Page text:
How do you select your teachers?
    Sarner: We are always looking for staff with the vision, integrity, knowledge and, most importantly, passion for the mission of Kachol Lavan. Our educational staff is composed of university-graduated certified teachers who are fluent in English and Hebrew. They have community experience and involvement and are creative thinkers. Mostly, they are strong leaders with an ability to provide an authentic love of Israeli culture.

    Hovich: Aside from looking at the professional background of our teachers, which includes qualifications and teaching experience, we want each faculty member to be an ambassador of the JCC and JRoots. We look for teachers who are engaging and creative and foster a positive learning experience by being role models for our students. Our teachers must have a passion for making the connection between our students’ Canadian roots and their Jewish roots.

    The JCC supplementary Hebrew schools are growing year over year. Why do you think that is?
    Sarner: The success of Kachol Lavan is a major priority for the Schwartz/Reisman Centre and the Prosserman JCC, and a significant number of resources have been set aside for its continued growth. I think we also fill a significant void in our community by enhancing the teaching of Hebrew, creating a rich connection to Israel, and building a new community within the broader Jewish community.

    Hovich: There are many reasons why I believe JCC supplementary Hebrew schools are growing each year. I believe the supplementary Hebrew school sector offers a high standard of education. It provides both informal and formal education, which is helping students and families build and live their Jewish identity. Students are developing their Judaic knowledge and basic Hebrew literacy skills while being able to take part in other learning opportunities, such as workshops, events and activities. It is an easy, convenient and comfortable way to serve the needs of the families and the students, especially families with multiple children.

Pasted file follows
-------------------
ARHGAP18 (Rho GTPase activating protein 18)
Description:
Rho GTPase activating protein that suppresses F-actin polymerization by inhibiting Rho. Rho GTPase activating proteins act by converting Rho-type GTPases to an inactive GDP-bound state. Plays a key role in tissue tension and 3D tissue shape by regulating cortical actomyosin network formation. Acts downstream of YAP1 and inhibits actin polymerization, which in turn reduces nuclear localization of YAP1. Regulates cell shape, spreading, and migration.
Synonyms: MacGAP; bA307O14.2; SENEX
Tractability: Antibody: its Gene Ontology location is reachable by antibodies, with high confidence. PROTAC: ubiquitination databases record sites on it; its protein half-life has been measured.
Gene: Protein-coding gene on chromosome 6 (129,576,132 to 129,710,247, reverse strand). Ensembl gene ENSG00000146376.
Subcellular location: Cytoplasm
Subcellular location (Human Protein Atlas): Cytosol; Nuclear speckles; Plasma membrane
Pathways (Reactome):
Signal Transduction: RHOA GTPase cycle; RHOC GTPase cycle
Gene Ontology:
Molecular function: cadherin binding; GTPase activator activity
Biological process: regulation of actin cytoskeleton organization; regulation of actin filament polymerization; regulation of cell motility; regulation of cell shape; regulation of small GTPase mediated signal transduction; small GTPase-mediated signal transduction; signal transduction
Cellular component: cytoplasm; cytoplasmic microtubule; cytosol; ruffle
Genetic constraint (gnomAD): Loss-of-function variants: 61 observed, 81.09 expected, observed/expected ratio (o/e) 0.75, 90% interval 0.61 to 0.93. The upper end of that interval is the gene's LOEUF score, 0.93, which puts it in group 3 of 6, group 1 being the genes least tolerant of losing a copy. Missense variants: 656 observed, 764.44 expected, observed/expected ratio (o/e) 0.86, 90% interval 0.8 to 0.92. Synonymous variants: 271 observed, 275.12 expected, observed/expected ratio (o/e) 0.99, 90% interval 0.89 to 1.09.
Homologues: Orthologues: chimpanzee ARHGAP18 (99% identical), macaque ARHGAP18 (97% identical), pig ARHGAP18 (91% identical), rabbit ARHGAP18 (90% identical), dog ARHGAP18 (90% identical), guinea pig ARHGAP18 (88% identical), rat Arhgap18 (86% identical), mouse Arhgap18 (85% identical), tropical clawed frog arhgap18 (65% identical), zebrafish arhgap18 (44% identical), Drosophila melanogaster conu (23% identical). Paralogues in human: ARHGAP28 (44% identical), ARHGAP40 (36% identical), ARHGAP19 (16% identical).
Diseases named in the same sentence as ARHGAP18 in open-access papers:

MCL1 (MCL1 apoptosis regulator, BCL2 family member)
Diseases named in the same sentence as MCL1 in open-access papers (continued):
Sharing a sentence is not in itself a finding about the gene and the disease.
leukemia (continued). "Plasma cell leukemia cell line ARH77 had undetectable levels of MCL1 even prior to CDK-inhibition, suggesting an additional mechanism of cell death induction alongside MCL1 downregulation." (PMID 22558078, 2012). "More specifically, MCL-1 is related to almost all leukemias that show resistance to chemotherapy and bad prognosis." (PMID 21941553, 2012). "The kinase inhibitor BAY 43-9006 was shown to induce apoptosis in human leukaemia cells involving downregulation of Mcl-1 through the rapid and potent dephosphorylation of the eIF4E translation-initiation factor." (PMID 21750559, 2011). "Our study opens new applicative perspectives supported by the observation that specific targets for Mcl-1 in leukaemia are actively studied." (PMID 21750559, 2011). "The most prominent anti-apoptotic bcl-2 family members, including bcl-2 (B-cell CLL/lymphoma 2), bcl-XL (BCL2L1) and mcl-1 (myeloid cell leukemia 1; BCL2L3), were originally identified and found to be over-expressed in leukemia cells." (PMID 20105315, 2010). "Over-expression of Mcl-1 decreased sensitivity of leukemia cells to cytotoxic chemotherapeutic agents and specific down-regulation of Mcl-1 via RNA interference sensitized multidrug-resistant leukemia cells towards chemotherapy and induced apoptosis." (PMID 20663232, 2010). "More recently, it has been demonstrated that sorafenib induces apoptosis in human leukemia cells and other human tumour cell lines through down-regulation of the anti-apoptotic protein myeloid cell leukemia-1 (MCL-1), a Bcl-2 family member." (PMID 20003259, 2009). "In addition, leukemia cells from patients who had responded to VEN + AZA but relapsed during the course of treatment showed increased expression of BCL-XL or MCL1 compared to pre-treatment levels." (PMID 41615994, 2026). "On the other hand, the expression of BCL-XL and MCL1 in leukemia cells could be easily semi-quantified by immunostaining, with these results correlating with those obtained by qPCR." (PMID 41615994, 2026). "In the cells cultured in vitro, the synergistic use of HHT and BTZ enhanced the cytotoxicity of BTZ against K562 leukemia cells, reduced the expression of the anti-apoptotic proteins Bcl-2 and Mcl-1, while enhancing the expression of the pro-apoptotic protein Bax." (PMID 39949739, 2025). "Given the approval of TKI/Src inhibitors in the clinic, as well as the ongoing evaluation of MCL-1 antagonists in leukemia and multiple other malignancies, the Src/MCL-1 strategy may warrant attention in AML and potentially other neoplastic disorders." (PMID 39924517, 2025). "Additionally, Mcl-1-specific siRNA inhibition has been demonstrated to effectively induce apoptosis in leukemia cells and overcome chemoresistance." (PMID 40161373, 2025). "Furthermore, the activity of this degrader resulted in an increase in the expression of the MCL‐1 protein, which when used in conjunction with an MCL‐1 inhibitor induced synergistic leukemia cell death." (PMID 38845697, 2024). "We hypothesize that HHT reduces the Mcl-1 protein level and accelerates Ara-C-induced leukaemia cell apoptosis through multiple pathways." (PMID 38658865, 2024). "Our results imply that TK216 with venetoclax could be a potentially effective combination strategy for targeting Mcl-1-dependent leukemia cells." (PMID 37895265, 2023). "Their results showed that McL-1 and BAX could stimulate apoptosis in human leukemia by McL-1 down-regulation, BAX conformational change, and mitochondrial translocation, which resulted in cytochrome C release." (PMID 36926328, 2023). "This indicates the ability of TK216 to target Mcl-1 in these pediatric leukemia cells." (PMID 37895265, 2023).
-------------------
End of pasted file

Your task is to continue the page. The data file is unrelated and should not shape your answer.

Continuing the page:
What do you think is next for Kachol Lavan and J. Roots?
    Sarner: We have to keep up our efforts in promoting a modern supplementary Jewish education model and to unite Jewish community members from different cultural backgrounds. Ensuring the accommodation of diverse educational needs within the Jewish community will remain important, as will be helping students retain their connections to their respective cultural roots and heritage.